Kenya’s Ad hoc committee investigating the Worldcoin matter has brought to light alarming allegations regarding the company’s actions. According to local media, the committee claims that Worldcoin’s activities have “constituted acts of espionage and a threat to statehood.” The company, known for its controversial practice of scanning Kenyans’ irises in exchange for cryptocurrency tokens, operated in multiple locations across Nairobi from May 2021. The committee, led by Narok West MP Gabriel Tongoyo, has taken the issue seriously and called for an investigation into two associated foreign companies, Tools for Humanity (TFH) Corp and Tools for Humanity (TFH) GmbH, for allegedly operating illegally in Kenya. These revelations have sparked a larger discussion about data privacy, national security, and the need for comprehensive legislation in Kenya’s digital economy.
The committee’s investigations have identified multiple breaches of Kenyan laws by Worldcoin and its associated companies. The findings indicate that neither Tools for Humanity Corp nor Tools for Humanity GmbH appear in the Business Registration Services database, suggesting that they lack the legal mandate to conduct business in Kenya. Additionally, Worldcoin’s late registration as a data controller, a year after it began its operations in the country, is a violation of the Data Protection Act of 2019. These violations raise concerns about the protection of Kenyans’ personal data and highlight the urgency for stronger legislation in this rapidly evolving digital landscape.
One of the primary concerns surrounding Worldcoin’s activities is the transmission of real-time iris images to its third-party servers located overseas. While the company claims that the collected data was securely stored in Amazon Web Services based in South Africa, doubts remain about the ability to retract and delete this information when necessary. Furthermore, the transfer of personal data outside Kenya may not comply with Section 48 of the Data Protection Act. This raises questions about the security and privacy of Kenyans’ data, emphasizing the need for strict oversight and regulations in the handling of sensitive information.
Public concern over Worldcoin’s practices was the catalyst for the committee’s investigations. Kenyans have expressed their discontent with the company’s actions, leading to widespread outrage and demands for stronger safeguards. The government’s decision to suspend Worldcoin’s activities on August 2, 2023, reflects the gravity of the situation. Furthermore, Information, Communication, and the Digital Economy Cabinet Secretary, Eliud Owalo, faced criticism from members of the National Assembly for providing misleading information about Worldcoin’s operations. This political fallout highlights the urgency for harmony in laws regulating cryptocurrency in Kenya, and the need for accurate and transparent communication from government officials.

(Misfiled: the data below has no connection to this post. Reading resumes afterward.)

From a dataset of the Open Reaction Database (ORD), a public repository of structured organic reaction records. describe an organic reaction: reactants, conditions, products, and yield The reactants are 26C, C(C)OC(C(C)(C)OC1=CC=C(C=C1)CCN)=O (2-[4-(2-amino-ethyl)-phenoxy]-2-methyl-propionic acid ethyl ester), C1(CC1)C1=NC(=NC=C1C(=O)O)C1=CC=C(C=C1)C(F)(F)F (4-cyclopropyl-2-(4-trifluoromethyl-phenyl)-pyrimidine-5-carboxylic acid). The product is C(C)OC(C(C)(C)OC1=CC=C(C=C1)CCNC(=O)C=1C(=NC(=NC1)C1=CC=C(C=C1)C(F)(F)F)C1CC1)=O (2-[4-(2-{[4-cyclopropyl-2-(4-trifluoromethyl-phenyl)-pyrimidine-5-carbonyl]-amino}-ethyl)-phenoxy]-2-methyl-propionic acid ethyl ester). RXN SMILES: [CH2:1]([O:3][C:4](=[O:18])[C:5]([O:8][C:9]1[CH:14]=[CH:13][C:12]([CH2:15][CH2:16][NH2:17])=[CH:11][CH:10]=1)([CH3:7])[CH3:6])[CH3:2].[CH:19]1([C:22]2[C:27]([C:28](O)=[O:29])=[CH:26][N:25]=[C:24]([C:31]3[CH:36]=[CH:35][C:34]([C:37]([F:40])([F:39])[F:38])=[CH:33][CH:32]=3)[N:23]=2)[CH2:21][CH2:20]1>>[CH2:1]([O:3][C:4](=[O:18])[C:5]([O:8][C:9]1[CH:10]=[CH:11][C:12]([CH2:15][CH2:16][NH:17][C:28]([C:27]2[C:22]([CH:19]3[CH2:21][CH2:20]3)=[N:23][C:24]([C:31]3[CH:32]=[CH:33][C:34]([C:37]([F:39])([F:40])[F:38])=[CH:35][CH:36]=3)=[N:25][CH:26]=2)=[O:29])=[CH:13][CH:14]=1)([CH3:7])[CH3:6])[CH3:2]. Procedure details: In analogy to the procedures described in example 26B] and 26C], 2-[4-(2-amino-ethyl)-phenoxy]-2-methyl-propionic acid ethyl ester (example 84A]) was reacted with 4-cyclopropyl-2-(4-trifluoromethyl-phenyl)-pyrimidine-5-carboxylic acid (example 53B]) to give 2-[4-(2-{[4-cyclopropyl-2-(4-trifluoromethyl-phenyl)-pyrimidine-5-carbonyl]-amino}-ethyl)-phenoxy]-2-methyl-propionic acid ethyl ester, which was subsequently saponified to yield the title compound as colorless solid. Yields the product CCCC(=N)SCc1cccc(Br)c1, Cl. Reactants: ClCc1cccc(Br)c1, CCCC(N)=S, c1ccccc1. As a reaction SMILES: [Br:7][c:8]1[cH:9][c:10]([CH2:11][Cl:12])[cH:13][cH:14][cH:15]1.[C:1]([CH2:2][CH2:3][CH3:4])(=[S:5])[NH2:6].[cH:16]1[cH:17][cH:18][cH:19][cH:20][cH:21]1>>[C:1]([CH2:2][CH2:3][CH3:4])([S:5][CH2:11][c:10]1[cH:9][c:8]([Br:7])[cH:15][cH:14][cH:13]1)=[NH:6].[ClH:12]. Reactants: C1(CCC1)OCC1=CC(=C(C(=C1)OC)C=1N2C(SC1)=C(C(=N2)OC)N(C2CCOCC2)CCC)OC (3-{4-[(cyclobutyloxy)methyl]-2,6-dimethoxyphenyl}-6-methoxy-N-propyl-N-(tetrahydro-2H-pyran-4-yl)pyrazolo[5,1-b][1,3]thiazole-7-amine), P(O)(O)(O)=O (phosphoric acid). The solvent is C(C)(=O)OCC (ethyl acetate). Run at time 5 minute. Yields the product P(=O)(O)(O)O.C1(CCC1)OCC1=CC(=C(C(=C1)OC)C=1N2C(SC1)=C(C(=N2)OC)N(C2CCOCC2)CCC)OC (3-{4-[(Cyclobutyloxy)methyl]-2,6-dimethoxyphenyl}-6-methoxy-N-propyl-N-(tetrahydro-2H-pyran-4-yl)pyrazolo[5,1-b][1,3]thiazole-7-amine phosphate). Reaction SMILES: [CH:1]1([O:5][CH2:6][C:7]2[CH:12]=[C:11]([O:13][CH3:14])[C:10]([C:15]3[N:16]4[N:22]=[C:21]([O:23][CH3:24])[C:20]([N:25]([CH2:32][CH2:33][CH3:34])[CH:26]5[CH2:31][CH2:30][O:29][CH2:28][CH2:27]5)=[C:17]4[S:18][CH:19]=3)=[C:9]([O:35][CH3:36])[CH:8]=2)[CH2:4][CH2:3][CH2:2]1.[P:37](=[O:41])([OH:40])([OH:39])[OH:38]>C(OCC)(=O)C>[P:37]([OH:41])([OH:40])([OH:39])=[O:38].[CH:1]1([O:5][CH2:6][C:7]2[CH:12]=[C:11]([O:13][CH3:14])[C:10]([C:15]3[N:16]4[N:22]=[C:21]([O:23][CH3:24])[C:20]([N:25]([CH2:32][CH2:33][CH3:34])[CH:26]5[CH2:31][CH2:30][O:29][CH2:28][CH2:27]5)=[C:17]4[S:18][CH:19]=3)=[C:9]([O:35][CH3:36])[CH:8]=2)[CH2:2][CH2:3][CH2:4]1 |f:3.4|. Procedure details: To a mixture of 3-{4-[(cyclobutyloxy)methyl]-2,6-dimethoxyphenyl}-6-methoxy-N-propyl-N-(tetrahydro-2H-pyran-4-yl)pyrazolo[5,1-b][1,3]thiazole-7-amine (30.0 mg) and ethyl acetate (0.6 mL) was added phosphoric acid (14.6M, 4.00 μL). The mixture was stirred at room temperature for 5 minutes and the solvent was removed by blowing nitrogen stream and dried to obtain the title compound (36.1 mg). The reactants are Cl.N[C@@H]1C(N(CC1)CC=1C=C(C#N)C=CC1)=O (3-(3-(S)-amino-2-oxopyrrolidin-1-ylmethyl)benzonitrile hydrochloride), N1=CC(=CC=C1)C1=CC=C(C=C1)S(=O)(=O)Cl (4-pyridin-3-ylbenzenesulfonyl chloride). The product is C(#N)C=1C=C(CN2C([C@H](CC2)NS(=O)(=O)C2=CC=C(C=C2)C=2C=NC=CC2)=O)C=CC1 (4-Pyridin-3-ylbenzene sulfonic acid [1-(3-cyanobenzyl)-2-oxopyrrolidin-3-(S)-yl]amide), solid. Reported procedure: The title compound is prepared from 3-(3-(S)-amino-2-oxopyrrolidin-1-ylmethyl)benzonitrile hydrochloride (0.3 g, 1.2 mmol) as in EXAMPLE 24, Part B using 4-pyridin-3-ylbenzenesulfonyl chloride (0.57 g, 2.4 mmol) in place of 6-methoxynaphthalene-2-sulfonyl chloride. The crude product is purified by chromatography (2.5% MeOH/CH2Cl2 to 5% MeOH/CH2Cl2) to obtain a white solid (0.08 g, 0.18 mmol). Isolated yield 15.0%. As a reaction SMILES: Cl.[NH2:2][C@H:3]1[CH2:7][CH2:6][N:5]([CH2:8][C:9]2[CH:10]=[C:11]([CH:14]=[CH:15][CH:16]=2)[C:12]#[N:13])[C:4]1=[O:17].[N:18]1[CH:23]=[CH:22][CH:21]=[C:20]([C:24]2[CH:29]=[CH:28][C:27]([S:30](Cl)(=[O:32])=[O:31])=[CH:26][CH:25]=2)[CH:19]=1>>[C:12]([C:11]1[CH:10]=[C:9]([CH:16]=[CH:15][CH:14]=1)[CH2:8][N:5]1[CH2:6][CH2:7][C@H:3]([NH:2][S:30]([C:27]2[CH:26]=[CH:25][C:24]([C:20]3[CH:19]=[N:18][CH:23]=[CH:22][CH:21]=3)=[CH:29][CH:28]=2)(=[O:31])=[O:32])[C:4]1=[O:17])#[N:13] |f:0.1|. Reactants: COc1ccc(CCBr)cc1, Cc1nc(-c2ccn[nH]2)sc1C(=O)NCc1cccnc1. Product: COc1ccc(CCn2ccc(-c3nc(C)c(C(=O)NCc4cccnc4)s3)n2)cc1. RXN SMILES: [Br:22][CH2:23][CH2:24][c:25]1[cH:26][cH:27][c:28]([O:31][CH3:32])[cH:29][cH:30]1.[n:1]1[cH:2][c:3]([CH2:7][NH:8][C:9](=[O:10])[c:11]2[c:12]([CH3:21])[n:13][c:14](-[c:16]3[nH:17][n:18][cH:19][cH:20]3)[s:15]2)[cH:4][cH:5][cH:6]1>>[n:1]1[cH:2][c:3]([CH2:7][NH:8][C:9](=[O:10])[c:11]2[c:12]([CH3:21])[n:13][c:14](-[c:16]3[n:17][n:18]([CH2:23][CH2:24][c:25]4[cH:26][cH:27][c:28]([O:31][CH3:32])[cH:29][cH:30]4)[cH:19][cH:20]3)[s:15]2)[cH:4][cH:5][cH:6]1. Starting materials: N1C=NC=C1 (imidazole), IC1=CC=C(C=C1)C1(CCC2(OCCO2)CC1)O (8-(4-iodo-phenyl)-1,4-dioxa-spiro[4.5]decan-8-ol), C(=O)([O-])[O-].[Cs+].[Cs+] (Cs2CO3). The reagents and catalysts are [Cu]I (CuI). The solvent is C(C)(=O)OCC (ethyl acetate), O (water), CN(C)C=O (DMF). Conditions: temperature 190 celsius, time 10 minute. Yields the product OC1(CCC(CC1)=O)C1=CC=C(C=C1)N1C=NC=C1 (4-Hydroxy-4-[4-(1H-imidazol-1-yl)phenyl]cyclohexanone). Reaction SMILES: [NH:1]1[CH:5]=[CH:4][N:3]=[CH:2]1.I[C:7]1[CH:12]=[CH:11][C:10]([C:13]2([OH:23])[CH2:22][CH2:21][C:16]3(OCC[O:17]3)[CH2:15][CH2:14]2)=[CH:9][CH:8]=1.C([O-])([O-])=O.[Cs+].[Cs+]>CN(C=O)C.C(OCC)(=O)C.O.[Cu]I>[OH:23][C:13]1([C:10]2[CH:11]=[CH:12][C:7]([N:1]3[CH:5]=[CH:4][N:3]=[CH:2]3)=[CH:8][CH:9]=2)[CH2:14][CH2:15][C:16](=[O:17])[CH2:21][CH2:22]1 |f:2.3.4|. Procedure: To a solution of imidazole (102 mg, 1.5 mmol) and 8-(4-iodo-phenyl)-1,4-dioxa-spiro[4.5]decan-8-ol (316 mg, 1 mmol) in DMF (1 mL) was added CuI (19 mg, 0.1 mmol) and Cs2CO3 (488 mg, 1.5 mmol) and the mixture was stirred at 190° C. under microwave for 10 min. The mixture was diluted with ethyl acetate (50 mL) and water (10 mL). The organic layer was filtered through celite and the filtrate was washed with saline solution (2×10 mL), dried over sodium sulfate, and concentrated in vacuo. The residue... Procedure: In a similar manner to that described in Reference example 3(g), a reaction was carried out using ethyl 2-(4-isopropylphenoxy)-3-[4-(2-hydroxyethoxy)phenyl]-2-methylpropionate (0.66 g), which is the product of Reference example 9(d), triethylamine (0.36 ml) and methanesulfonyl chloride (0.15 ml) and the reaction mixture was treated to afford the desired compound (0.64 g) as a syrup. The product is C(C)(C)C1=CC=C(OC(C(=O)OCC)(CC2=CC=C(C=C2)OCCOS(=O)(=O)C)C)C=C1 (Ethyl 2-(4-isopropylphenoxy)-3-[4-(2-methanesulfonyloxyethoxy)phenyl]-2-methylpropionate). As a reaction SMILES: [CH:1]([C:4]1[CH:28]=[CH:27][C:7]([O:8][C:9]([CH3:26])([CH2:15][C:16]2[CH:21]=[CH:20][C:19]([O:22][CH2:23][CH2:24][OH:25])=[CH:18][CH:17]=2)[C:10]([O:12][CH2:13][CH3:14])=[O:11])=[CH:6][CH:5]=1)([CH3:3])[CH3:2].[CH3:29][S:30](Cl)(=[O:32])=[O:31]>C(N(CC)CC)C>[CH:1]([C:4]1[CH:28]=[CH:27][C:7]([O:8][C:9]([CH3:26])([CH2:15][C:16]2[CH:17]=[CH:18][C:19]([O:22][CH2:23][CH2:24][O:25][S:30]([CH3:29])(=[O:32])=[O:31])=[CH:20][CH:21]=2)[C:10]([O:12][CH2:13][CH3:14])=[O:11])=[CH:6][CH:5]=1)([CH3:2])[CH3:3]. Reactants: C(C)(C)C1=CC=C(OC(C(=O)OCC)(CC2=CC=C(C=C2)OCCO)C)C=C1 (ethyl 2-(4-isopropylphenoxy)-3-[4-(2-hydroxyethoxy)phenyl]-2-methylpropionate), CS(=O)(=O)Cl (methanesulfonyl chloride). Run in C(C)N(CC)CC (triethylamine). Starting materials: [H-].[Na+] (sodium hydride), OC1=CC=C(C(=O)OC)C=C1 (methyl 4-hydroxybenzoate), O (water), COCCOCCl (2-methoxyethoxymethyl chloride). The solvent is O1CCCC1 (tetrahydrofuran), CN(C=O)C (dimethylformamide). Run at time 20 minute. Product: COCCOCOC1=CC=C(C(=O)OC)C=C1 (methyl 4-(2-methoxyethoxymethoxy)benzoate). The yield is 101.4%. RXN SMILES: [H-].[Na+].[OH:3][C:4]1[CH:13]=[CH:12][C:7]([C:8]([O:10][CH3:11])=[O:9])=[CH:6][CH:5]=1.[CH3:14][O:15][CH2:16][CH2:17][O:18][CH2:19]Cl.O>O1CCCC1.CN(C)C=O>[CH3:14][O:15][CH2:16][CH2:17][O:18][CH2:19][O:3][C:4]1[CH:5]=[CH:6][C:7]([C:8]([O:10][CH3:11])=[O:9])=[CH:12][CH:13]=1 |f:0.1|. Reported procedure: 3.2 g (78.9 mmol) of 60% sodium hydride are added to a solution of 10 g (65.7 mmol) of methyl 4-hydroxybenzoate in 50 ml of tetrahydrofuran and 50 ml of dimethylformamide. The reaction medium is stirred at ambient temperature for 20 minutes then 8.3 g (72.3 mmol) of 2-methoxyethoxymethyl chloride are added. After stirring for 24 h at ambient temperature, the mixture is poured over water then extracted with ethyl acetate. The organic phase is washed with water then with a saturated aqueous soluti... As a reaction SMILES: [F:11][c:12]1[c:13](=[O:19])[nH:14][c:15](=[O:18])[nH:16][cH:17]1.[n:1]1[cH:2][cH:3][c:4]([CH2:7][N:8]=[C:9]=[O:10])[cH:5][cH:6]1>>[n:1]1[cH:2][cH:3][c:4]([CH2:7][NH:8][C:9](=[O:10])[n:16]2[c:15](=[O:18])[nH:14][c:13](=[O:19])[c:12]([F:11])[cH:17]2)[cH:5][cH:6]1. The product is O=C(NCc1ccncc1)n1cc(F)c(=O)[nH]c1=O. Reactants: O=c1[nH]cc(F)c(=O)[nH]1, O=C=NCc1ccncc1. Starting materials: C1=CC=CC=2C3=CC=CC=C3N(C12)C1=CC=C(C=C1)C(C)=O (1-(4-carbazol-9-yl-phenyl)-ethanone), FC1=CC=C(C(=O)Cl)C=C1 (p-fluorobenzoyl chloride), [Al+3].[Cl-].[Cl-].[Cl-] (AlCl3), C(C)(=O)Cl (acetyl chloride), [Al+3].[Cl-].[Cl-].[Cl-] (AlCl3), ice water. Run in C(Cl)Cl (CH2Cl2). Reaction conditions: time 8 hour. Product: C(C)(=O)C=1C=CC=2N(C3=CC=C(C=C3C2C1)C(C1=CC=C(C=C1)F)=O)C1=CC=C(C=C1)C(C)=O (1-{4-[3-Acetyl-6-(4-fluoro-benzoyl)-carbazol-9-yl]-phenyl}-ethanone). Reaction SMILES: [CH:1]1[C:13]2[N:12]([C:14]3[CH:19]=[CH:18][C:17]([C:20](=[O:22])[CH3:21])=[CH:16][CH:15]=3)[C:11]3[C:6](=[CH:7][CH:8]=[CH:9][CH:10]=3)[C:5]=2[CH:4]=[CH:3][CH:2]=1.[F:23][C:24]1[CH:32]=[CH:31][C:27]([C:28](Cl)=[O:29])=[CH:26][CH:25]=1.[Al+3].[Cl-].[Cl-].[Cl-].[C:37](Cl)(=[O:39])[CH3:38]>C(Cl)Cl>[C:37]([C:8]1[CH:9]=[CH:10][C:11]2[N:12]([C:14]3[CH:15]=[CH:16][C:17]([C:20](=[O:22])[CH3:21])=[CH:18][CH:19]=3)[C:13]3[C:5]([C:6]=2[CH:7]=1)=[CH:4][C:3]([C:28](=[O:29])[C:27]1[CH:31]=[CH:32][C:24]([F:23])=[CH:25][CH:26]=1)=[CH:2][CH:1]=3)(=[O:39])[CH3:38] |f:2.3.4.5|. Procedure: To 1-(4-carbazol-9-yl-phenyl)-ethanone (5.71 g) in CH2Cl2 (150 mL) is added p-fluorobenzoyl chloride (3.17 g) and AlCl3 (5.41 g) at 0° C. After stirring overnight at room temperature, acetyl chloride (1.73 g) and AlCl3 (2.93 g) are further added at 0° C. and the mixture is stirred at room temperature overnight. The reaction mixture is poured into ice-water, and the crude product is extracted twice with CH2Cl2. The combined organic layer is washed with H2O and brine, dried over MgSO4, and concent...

Kenya’s National Assembly members have recognized the need for comprehensive legislation to regulate the growing cryptocurrency industry in the country. The committee’s recommendations highlight the significance of governing the collection of biodata, as it has implications for privacy, security, health concerns, and human rights. Additionally, there is a push for amendments to the law to grant the Office of the Data Protection Commission (ODPC) more discretionary power in imposing administrative fines, aligning the Data Protection Act with global standards. Proposals are also being discussed regarding the creation of a board to oversee the daily operations of the Commissioner, ensuring stricter compliance with data protection matters. Foreign companies seeking registration as data processors or controllers in Kenya would need to provide proof of registration with local regulatory bodies and full disclosure on the utilization and storage of collected personal and sensitive data.
The Worldcoin scandal in Kenya serves as a wake-up call for both the government and the public regarding the importance of data privacy and national security. It has shed light on the vulnerabilities that exist in the digital economy and the urgent need for comprehensive legislation to protect individuals’ rights and data. Moving forward, it is crucial for the government to work towards strengthening existing laws, establishing oversight mechanisms, and enhancing public awareness about data protection. Furthermore, the collaboration between regulatory bodies, such as the ODPC and the private sector, is vital in ensuring the responsible and ethical use of data in Kenya’s evolving digital landscape. Only through these efforts can the country strike a balance between innovation, economic growth, and the protection of its citizens’ privacy and security.